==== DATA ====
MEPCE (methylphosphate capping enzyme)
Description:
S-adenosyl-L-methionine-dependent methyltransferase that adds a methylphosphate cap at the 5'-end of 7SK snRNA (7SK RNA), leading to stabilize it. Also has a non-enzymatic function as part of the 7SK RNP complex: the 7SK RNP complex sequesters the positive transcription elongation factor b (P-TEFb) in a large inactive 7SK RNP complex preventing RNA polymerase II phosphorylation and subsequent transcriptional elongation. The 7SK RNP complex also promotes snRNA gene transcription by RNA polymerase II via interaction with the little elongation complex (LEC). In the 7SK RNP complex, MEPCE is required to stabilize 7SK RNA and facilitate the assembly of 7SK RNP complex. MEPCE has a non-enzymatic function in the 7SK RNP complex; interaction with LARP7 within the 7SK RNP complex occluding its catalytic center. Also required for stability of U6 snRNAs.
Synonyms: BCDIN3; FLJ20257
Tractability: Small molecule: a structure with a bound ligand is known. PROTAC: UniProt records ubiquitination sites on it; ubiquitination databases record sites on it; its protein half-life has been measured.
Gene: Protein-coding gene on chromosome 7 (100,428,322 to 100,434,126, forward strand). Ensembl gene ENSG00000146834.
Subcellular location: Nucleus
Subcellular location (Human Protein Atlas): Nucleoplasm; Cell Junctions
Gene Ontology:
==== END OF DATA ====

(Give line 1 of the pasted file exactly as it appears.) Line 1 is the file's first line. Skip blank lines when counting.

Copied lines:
MEPCE (methylphosphate capping enzyme)